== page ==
Ditching aquasoil's buffering capacity? - The Planted Tank Forum
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post #1 of 12 (permalink) Old 08-02-2017, 06:31 PM Thread Starter
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Ditching aquasoil's buffering capacity?

I have Amazonia light in my new tank. I didn't thoroughly plan ahead with regards to substrate, I just bought what I thought looked nice and would grow plants.

I do not have an RO system and I don't intend on getting one, the waste bugs me living in Arizona.

I understand that since my tap is 7/7 GH/KH and the AS buffers it down to 3/0 that I will soon run out of the buffering capability of the soil.

My question is if this is an inherently bad thing? I plan on keeping some Mexican swordtails as my feature fish and they like hard water (or at least that's my understanding). I'm also not super versed on water chemistry but I've read that having a higher KH buffers the PH to keep it stable. The PH will certainly be higher than with AS but it should still be stable once it levels out.

So my thought process is that I can have the fertilizer of AS, the KH to buffer my 7.5ish tap water PH and the GH that my chosen fish like.

Am I out of line somewhere along the way?


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post #2 of 12 (permalink) Old 08-02-2017, 07:03 PM
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Originally Posted by forrestcook View Post
I have Amazonia light in my new tank. I didn't thoroughly plan ahead with regards to substrate, I just bought what I thought looked nice and would grow plants.

I do not have an RO system and I don't intend on getting one, the waste bugs me living in Arizona.

I understand that since my tap is 7/7 GH/KH and the AS buffers it down to 3/0 that I will soon run out of the buffering capability of the soil.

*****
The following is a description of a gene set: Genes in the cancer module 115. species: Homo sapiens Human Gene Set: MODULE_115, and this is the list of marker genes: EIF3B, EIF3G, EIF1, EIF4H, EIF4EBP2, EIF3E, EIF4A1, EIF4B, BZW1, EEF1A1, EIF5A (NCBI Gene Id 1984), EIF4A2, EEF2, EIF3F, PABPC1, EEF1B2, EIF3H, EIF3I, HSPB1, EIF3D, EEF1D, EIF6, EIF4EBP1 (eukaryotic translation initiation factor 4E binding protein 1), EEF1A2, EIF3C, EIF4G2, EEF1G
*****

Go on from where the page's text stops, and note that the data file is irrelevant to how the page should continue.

My question is if this is an inherently bad thing? I plan on keeping some Mexican swordtails as my feature fish and they like hard water (or at least that's my understanding). I'm also not super versed on water chemistry but I've read that having a higher KH buffers the PH to keep it stable. The PH will certainly be higher than with AS but it should still be stable once it levels out.

So my thought process is that I can have the fertilizer of AS, the KH to buffer my 7.5ish tap water PH and the GH that my chosen fish like.

Am I out of line somewhere along the way?


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As far as I can tell you are right on. I honestly do not know how good the buffering capacity of this product is as I have not used it myself. It will reduce your KH and GH as you said. Using tapwater with it for a prolonged amount of time, or adding something to raise the KH will eventually exhaust its capacity to remove KH/GH. I'm sure how long this takes is variable and dependent on more than a couple variables. Eventually you should be able to raise your KH (which will also raise your pH up until a certain point) and maintain it there. Same with GH.

One thing I think is worth mentioning... If you are going to take on the buffering capacity directly and try to keep adding something like baking soda to increase the KH over some extended amount of time... you need to be very careful. I believe this will cause a buildup of Sodium ions and will probably increase your waters TDS. I am not a chemist but I am pretty sure this is true. So if you are looking to rid the soil of its buffering capacity with this method, do it with water changes so you don't hurt your livestock. Alternatively you can raise GH and KH at the same time with calcium carbonate.

I am really curious is the 3/0 you are referencing your own experience or some data you found?

I hope this was helpful